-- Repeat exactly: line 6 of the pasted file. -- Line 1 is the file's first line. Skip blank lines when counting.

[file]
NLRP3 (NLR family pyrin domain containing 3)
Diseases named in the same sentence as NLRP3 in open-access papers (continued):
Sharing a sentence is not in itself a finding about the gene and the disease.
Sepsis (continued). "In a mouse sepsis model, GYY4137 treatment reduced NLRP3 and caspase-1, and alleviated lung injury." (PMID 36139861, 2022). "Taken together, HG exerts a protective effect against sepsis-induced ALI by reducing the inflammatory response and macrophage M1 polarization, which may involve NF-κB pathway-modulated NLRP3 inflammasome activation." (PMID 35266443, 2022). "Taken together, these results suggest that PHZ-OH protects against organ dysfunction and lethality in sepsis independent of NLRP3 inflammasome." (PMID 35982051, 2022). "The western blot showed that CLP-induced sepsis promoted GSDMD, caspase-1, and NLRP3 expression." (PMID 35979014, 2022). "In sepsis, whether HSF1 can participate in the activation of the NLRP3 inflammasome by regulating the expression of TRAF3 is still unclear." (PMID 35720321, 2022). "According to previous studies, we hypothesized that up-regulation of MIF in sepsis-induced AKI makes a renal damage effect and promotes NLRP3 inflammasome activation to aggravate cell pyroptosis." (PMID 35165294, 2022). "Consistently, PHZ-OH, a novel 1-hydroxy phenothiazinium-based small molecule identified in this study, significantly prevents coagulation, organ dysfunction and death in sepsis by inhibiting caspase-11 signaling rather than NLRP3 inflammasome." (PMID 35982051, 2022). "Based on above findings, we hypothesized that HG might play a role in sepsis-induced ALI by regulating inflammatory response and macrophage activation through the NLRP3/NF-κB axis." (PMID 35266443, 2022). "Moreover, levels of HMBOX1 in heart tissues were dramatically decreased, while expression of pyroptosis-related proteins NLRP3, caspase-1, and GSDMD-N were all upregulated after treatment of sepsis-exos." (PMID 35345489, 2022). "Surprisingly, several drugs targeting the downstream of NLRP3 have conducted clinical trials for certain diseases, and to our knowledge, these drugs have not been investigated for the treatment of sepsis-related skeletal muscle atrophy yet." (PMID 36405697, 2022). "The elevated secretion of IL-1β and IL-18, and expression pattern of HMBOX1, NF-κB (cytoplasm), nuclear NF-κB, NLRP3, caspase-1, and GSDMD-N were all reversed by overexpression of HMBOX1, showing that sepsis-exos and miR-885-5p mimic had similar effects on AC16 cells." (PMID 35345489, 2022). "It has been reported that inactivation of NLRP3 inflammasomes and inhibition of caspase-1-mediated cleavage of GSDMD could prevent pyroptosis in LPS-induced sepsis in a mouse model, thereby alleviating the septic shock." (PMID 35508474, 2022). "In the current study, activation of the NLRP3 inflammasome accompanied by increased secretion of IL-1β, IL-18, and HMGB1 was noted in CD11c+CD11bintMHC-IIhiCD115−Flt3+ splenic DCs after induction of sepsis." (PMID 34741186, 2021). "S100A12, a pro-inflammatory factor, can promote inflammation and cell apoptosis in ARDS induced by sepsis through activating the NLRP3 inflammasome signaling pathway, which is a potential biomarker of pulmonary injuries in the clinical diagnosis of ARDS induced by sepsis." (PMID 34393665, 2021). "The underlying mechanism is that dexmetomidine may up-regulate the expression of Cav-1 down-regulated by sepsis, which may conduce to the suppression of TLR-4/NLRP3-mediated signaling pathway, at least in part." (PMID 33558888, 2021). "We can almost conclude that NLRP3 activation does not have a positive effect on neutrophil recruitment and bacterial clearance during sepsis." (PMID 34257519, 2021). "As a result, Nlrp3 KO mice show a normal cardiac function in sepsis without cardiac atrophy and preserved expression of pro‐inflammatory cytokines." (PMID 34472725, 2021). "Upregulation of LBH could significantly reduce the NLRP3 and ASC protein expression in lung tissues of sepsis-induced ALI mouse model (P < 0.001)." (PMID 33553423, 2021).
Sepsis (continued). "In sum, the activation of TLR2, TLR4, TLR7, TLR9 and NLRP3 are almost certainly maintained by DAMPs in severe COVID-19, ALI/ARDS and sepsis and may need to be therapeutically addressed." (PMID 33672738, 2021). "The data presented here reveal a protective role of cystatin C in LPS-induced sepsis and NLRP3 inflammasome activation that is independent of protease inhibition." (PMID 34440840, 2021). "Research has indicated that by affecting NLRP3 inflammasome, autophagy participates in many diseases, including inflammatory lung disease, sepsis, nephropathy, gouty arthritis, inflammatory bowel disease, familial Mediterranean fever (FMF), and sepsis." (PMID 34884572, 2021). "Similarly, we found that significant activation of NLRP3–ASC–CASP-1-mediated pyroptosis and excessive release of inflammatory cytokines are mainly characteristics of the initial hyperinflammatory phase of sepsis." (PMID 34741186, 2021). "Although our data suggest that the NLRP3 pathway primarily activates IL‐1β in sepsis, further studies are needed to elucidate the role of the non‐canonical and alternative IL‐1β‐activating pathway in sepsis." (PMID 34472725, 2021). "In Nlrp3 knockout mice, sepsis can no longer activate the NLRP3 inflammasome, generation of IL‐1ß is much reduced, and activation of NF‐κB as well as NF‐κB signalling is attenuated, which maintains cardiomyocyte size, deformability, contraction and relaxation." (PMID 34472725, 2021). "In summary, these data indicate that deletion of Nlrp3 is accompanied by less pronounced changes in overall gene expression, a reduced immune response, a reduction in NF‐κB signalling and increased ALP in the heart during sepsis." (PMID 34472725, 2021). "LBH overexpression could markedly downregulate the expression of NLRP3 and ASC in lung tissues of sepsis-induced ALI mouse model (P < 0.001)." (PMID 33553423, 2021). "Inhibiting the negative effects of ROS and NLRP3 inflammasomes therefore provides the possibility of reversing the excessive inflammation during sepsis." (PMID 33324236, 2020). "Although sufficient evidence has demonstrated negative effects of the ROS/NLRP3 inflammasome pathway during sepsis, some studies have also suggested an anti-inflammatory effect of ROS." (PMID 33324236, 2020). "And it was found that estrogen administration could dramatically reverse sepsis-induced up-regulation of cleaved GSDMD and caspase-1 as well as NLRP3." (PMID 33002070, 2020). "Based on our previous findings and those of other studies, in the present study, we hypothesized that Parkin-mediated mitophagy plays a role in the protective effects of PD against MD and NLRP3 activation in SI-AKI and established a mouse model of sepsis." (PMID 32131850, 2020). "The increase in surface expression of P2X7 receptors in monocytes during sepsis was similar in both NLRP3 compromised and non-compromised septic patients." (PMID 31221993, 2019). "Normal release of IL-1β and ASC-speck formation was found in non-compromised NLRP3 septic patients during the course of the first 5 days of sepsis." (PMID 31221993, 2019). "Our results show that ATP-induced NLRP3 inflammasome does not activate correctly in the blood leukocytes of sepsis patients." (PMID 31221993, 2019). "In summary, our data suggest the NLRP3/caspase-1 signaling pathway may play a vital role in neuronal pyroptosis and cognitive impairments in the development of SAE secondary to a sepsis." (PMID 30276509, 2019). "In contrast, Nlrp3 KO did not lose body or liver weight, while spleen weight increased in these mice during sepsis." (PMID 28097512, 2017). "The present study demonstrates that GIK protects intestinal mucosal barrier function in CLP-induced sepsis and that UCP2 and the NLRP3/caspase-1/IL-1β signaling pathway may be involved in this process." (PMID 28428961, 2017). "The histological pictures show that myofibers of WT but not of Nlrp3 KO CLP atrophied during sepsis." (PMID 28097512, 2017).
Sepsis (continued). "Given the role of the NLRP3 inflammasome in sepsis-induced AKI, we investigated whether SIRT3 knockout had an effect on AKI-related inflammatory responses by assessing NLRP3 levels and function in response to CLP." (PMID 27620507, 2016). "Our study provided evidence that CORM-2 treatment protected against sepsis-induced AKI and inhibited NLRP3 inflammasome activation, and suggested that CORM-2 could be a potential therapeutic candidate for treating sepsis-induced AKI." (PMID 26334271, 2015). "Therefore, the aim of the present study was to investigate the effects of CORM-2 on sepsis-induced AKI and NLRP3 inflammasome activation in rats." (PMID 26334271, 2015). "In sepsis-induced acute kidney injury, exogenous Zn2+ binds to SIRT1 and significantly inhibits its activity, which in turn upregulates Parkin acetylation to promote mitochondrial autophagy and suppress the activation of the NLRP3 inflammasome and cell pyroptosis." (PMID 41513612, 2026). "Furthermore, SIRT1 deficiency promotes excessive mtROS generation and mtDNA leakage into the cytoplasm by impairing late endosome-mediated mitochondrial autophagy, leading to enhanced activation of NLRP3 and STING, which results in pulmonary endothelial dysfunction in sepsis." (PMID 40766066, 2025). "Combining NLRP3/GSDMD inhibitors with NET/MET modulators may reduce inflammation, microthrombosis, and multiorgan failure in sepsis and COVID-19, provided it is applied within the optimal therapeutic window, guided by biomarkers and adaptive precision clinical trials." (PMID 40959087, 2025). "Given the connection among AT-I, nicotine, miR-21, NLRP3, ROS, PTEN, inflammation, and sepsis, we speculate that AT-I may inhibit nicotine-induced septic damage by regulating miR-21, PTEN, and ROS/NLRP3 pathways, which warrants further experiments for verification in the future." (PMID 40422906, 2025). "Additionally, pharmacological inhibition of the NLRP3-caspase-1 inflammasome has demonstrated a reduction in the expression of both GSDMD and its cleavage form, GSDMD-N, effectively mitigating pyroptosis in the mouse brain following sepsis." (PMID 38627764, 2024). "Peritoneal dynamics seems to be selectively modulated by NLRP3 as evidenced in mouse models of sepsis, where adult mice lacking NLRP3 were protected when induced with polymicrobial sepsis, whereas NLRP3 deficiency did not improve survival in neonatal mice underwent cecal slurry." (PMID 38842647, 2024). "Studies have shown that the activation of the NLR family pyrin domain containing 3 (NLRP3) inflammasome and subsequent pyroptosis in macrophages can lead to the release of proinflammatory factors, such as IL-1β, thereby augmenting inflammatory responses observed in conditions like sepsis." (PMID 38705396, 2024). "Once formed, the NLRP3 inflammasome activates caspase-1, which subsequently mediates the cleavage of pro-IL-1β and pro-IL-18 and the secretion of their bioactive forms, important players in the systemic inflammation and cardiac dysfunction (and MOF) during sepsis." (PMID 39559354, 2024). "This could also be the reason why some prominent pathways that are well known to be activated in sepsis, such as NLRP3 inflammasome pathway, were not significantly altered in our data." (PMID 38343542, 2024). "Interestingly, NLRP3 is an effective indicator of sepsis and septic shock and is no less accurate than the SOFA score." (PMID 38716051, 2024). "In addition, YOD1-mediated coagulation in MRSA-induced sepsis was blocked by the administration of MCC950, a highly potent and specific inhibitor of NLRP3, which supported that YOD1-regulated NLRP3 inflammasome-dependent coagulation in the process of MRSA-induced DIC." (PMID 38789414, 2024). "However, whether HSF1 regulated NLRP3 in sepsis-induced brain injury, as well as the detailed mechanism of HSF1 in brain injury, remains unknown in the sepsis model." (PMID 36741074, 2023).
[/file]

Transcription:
Sepsis (continued). "Given the role of the NLRP3 inflammasome in sepsis-induced AKI, we investigated whether SIRT3 knockout had an effect on AKI-related inflammatory responses by assessing NLRP3 levels and function in response to CLP." (PMID 27620507, 2016). "Our study provided evidence that CORM-2 treatment protected against sepsis-induced AKI and inhibited NLRP3 inflammasome activation, and suggested that CORM-2 could be a potential therapeutic candidate for treating sepsis-induced AKI." (PMID 26334271, 2015). "Therefore, the aim of the present study was to investigate the effects of CORM-2 on sepsis-induced AKI and NLRP3 inflammasome activation in rats." (PMID 26334271, 2015). "In sepsis-induced acute kidney injury, exogenous Zn2+ binds to SIRT1 and significantly inhibits its activity, which in turn upregulates Parkin acetylation to promote mitochondrial autophagy and suppress the activation of the NLRP3 inflammasome and cell pyroptosis." (PMID 41513612, 2026). "Furthermore, SIRT1 deficiency promotes excessive mtROS generation and mtDNA leakage into the cytoplasm by impairing late endosome-mediated mitochondrial autophagy, leading to enhanced activation of NLRP3 and STING, which results in pulmonary endothelial dysfunction in sepsis." (PMID 40766066, 2025). "Combining NLRP3/GSDMD inhibitors with NET/MET modulators may reduce inflammation, microthrombosis, and multiorgan failure in sepsis and COVID-19, provided it is applied within the optimal therapeutic window, guided by biomarkers and adaptive precision clinical trials." (PMID 40959087, 2025). "Given the connection among AT-I, nicotine, miR-21, NLRP3, ROS, PTEN, inflammation, and sepsis, we speculate that AT-I may inhibit nicotine-induced septic damage by regulating miR-21, PTEN, and ROS/NLRP3 pathways, which warrants further experiments for verification in the future." (PMID 40422906, 2025). "Additionally, pharmacological inhibition of the NLRP3-caspase-1 inflammasome has demonstrated a reduction in the expression of both GSDMD and its cleavage form, GSDMD-N, effectively mitigating pyroptosis in the mouse brain following sepsis." (PMID 38627764, 2024). "Peritoneal dynamics seems to be selectively modulated by NLRP3 as evidenced in mouse models of sepsis, where adult mice lacking NLRP3 were protected when induced with polymicrobial sepsis, whereas NLRP3 deficiency did not improve survival in neonatal mice underwent cecal slurry." (PMID 38842647, 2024). "Studies have shown that the activation of the NLR family pyrin domain containing 3 (NLRP3) inflammasome and subsequent pyroptosis in macrophages can lead to the release of proinflammatory factors, such as IL-1β, thereby augmenting inflammatory responses observed in conditions like sepsis." (PMID 38705396, 2024). "Once formed, the NLRP3 inflammasome activates caspase-1, which subsequently mediates the cleavage of pro-IL-1β and pro-IL-18 and the secretion of their bioactive forms, important players in the systemic inflammation and cardiac dysfunction (and MOF) during sepsis." (PMID 39559354, 2024). "This could also be the reason why some prominent pathways that are well known to be activated in sepsis, such as NLRP3 inflammasome pathway, were not significantly altered in our data." (PMID 38343542, 2024). "Interestingly, NLRP3 is an effective indicator of sepsis and septic shock and is no less accurate than the SOFA score." (PMID 38716051, 2024). "In addition, YOD1-mediated coagulation in MRSA-induced sepsis was blocked by the administration of MCC950, a highly potent and specific inhibitor of NLRP3, which supported that YOD1-regulated NLRP3 inflammasome-dependent coagulation in the process of MRSA-induced DIC." (PMID 38789414, 2024). "However, whether HSF1 regulated NLRP3 in sepsis-induced brain injury, as well as the detailed mechanism of HSF1 in brain injury, remains unknown in the sepsis model." (PMID 36741074, 2023).